At times, I have felt somewhat like Brendan Fraser’s character, David Greene, in School Ties. David grew up in a middle (maybe even lower-middle) class Jewish family in Scranton, Pennsylvania. David receives a scholarship to a prep school in Massachusetts, but tries to hide his Jewish identity from his new classmates. The movie is set in the 1950s and David faces severe anti-Semitism when one of his classmates (played by Matt Damon) finds out that David is Jewish.
I’ve never actually kept my Jewish identity a secret (and I’ve only faced anti-Semitism on a handful of occasions); but until relatively recently, I have kept my identity as a Karaite Jew somewhat private in religious Jewish circles.
In college, I taught Hebrew school at a conservative Rabbanite synagogue (with an Orthodox Rabbi) in San Diego. I never told anyone that I was a Karaite.
In law school, I helped lead a bus of Jewish teens through northern Israel after Israel’s war with Hezbollah. When I mistakenly heard “Shabbat Torah-ists” instead of “Shabbat Tourists” as the name of a Friday night program, I was teased: “Torah-ists!? We’re not Karaites.” I never told anyone that I was a Karaite.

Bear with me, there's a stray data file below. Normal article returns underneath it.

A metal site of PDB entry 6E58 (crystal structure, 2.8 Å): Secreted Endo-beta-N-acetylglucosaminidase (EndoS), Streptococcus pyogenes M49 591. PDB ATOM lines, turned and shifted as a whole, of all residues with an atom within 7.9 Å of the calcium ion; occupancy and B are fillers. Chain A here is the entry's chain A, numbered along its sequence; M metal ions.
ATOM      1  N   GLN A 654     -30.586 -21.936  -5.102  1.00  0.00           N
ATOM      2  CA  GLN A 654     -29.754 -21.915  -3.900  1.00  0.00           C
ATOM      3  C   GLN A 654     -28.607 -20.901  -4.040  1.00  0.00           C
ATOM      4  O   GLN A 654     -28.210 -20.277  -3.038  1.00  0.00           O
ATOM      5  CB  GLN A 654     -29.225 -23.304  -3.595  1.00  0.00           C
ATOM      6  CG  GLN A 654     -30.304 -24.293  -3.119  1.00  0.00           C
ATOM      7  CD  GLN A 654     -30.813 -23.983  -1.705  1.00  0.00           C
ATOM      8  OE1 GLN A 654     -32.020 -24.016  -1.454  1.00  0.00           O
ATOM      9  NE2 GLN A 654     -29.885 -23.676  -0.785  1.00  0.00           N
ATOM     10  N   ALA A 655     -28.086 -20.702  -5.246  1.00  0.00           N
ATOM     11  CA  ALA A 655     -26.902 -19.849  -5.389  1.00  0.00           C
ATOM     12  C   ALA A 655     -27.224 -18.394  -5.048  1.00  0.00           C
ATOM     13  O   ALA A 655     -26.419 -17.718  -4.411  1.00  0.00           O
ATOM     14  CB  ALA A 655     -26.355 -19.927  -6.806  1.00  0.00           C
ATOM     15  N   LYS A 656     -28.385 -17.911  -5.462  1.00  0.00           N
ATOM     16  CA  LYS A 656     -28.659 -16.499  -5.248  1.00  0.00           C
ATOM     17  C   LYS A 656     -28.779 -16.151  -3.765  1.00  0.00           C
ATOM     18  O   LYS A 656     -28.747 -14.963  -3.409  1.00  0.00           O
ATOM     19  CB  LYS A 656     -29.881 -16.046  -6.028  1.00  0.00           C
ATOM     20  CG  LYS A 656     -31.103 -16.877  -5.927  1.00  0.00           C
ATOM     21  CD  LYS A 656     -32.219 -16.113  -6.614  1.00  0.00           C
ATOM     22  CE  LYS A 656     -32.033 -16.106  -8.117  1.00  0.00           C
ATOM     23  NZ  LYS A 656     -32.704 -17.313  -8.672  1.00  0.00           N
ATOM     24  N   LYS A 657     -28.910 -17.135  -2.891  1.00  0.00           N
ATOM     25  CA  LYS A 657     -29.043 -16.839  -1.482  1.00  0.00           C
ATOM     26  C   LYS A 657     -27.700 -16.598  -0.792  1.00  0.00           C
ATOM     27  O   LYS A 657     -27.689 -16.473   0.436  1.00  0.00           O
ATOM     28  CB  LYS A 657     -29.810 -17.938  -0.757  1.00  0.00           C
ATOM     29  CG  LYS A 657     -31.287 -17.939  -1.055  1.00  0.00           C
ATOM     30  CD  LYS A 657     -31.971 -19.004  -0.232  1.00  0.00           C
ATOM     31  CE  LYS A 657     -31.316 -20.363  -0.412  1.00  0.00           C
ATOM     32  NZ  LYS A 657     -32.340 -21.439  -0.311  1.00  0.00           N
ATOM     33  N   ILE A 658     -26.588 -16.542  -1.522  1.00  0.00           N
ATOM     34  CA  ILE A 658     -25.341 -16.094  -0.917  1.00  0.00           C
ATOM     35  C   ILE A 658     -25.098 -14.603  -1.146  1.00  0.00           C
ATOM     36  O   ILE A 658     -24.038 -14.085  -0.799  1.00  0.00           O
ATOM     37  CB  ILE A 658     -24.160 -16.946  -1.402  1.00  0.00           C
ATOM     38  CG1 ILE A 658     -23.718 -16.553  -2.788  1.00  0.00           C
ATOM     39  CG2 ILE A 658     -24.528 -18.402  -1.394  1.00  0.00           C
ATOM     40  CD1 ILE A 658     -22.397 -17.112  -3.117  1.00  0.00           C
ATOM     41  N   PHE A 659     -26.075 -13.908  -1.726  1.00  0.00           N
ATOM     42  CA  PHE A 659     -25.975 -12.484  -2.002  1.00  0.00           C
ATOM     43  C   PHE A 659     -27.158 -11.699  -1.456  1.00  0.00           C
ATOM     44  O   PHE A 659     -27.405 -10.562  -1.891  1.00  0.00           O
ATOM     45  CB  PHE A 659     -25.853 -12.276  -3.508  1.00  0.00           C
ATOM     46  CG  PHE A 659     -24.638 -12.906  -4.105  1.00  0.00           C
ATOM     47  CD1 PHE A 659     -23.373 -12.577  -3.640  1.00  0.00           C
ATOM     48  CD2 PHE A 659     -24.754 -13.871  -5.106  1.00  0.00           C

A few weeks ago, I was at a Shabbat dinner at the home of someone I met through the Mission Minyan in San Francisco. A dinner guest asked me which synagogue I attended. I responded the way I usually do, “I go to a synagogue in Daly City.” She then asked, “What’s in Daly City? Aside from the Karaite synagogue.” I smiled and said, “That’s where I go.” We spent much of the rest of the night discussing Karaite Judaism and its philosophy. And it was wonderful.
I often look back and wonder how many amazing conversations I missed out on by keeping my identity private.
So for every time I did not say it and for every amazing conversation I missed, I say it now: I am a Karaite Jew.